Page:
tionaires, but not so imuch can b)
s aid regarding burgotmasters in lth
larges cities, as the French have oft
en found them still playing the gamin
of imperial polities.
G(erlnans are paying close atten
tion to the work if the French coln
mis:;ions working in conjunction wit.
When the French came they an
nounced they would continue existing
functionaries and administration a:
far as possible, subject to the high
er authority of army commandant
The French brought in the commiiis.
sons, which are composed of mcr
learned in Iinu nie, industry, law
history and engineering. Each arm)
of occupation has a comnmission
while there are colillmistonis of lessci
importance in anlll other places.
WEDS A. M'LEOD
Miss Margarel Murphy, 35 East
Gagnon street. a\:; united in mar
riage last (\evenin;l to Arthur McLeod.
118 South Malin. The young peopie
are well knowii in Btutte and are re
ceiving the congr:altlatiotns of their
Censorship Makes Messages
Always Late; New Strikes
Starting in Rhineland; 60
By FRANK J. T''AYLORI
tUnited Press Staff Correspondent.)
Berlin, March 9.- -The Spartacan
revolution ill Berlin has 'flamed up
again. Iladica:l forces are making a
detsperateI stalnd in the northern por
tion of the city.
While governlment I roops we're
seeking to stampln out the last vestig-.
of resistance in the city, the Sparla
cans made a sudden rard on the po
lice station in Liehtenber sutburb,
eatliured the building and liberateli
4ll prisoners. It is reportel they then
bound 60 detectives, hand and foot.
and mnurdered them in cold blood.
The general strike is suiibsidiingp in
torlin and central Gorniiany. but ue'w
strikes aire starting in the Ithinelands
and Silesia. llailwaiy coln nectionrs
froimi Berlin to Weimair are again
CORRY TO EXPLAIN
Author of Measure Absorb
ing Interest of Butte Will
Speak at a Mass Meeting
at an Early Date.
Logislation authorizing inrorporan
lion under a commission for'l of go\
erinent oif n ulicipalities and com
munities suchl l as nttlli.. Meader\il',
Walkerville and Centertillo will be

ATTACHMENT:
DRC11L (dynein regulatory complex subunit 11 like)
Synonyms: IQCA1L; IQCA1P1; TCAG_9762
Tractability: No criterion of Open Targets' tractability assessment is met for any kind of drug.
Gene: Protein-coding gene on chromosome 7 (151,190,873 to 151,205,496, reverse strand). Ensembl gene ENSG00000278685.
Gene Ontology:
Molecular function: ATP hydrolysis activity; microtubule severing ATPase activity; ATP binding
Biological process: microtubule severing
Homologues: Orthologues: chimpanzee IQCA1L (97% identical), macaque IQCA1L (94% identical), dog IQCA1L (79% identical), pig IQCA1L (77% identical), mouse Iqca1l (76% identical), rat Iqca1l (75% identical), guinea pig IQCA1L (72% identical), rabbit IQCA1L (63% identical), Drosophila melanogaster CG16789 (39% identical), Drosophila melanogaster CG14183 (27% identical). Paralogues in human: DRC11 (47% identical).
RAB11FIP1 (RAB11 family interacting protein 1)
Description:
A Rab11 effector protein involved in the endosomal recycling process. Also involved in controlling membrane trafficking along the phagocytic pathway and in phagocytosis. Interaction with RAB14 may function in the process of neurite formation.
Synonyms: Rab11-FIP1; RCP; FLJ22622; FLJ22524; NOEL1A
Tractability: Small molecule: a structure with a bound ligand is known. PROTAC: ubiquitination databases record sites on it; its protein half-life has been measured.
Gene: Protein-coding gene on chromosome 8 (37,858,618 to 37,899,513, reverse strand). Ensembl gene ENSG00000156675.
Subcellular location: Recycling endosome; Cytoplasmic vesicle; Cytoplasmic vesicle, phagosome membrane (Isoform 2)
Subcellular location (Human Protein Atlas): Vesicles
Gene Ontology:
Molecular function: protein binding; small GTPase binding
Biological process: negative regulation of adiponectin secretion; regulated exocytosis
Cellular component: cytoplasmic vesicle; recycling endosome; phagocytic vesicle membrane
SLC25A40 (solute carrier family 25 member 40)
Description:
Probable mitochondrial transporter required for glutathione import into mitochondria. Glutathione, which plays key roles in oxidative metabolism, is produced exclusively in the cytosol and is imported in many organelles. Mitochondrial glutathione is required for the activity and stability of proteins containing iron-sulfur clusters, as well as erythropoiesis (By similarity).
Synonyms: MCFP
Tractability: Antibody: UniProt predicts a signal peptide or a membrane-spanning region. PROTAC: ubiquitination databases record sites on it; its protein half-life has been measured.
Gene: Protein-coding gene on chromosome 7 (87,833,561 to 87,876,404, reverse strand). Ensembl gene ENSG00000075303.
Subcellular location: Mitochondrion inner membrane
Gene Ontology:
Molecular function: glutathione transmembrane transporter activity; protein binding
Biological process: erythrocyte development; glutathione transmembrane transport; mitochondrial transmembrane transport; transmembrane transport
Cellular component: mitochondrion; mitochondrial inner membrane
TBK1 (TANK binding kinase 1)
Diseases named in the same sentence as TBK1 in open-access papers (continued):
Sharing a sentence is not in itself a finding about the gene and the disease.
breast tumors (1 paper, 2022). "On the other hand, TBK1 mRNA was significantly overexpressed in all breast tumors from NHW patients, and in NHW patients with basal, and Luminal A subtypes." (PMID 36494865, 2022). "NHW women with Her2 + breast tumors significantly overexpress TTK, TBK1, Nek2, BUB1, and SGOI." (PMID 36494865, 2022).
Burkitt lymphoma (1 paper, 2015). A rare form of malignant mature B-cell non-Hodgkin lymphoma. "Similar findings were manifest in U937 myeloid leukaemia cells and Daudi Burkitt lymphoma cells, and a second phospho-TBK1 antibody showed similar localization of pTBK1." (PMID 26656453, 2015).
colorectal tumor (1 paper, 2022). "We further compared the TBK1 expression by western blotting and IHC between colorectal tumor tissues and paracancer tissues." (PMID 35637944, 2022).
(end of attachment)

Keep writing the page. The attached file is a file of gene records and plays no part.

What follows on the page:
explained by the author of the bill,
Arthur V. Corry. Silver Bow reprot
sentative, at a mlass imeeOting to be
held in the near future, it is an
nounced. The mass meeting will Ib
held undter the aul,:ices of tie 1tullt,
chmllber of conmmerce.
FINN WOMAN IS
(Continued From Page One.)
attend the ladies' clubs and ; few of
their kind would like to see it done.
I know a woman who is ol0d enough
to have sdmOe brains and has lived in
Montana all her life and has seen
Montana at its best, and also at its
"During the recent strike she was
greatly in favor of the soldiers and
gunmen shooting the Finnish peopl,
- I.W. WV'., as she calls them. And
her husband works for $25 per -- or
she says so. In all these years they
haven't mianagedl to buy a home anll
haven't got ia dollar. Their sole pos
session is a jitney--a- bumi one at
that. In other words, a parasite shn
certainly is. They are thirty-second
degree members of the mollycoddle
lodge, trying to travel in 8O horse
nower society on a one-horse incomne.
the is one of those who would will
ngly give her sons to die----she hasn't
nly to give. And she attends Ith,
'Uplift" society for fallen girls, but
ouldn't take one in her home be
,ause they may teach Fido bad hlb
Is. She believes Maloney is the hest
lsyor' we ever had, if he had a
'hancc. If lihe had iiimuch more of :a
'hance Butte would be a thing of th,
last. She believes that the poor la
poring man should be taxed the sain
is the rich. Why, of course, she does.
,ler husband never makes enough teo
iay a tax and the jitney won't cost
much. it isn't worth a tax. She also
'ays the A. C. M. has done great
hings for Butte and Montana. I
,vonder how theyl' ever missed thell.
I'hey should look tlp Con Kelly and
:et n; jobt. And, of colurse, she tllilnks'
the rustling card is the tiling to kecp
tie dlirty I. W. \\. out. They might
alast the niiune. I tnried to tell ieri
hat there would be none, if condi
ions we're different and now she just
:nows I am an I. W. W\. and should
be deported. But I am such a good
old Yankee she knows it can't be
lone. Iler. wonderful husband says.
he would like to see those I. \. W.
run him back down the hill. I'll betl
[ can run him into Canada with a
')room stick. He is a paidup umem
ber of Shields' skin game and says it
is some union; and wonders what
Montana and Butte will come to with
such men as Bill Dunn in office. She
said: 'I suppose you will rot o for'
Dunn.' Will I? You bet I will arind
wish I was as foxy as the A. C. Ml.
stools that pull off 45 votes with foul
muen at the prinmary. I'll bet old
Dunn would get there. ' And, say,
they are going to deport aliens and
let such people as that run loose it
the land of opportunity, and kill nin
Pay lise a
\ Where Record
the On the
(Got it. Goeos
for a It.
BUTTI'J- TA s
CAPITAL $lot 0. OO.OO
YOU CAN CUT THE
HIGH COST OF
by going to the
SE. f'Park St.
S"i-,p ai Lii Siuie,
No. it I) lstaild $2025
The Workingman's Friend
GOOD MEAT CHEAP
See Our Window for Prices
The Finest in Butte
MAX VITT, Proprietor.
205 W. Park-135 S. Main
Mell's Furniiishings of All
27 West Park Street
Ladies' and Gents' Suits Made to
Order here in the Shop.
Journeyman Tailor. Union Shop.
4311. S. Arizona. Phone 3552-W.
S. F. T. Cash Grocery
The nmost for your money.
027 E. Galena Phone 5215-W
HIGH QUALITY, IA)W
PRIC'ES, RAPID SERVICE
72 E. PARK ST.
J. R. BECKY
Groceries and Meats
Phone 4409-1V 2701 Elm St.
Use Bulletin want ads. They wet
reauit. ,- --- -JZl.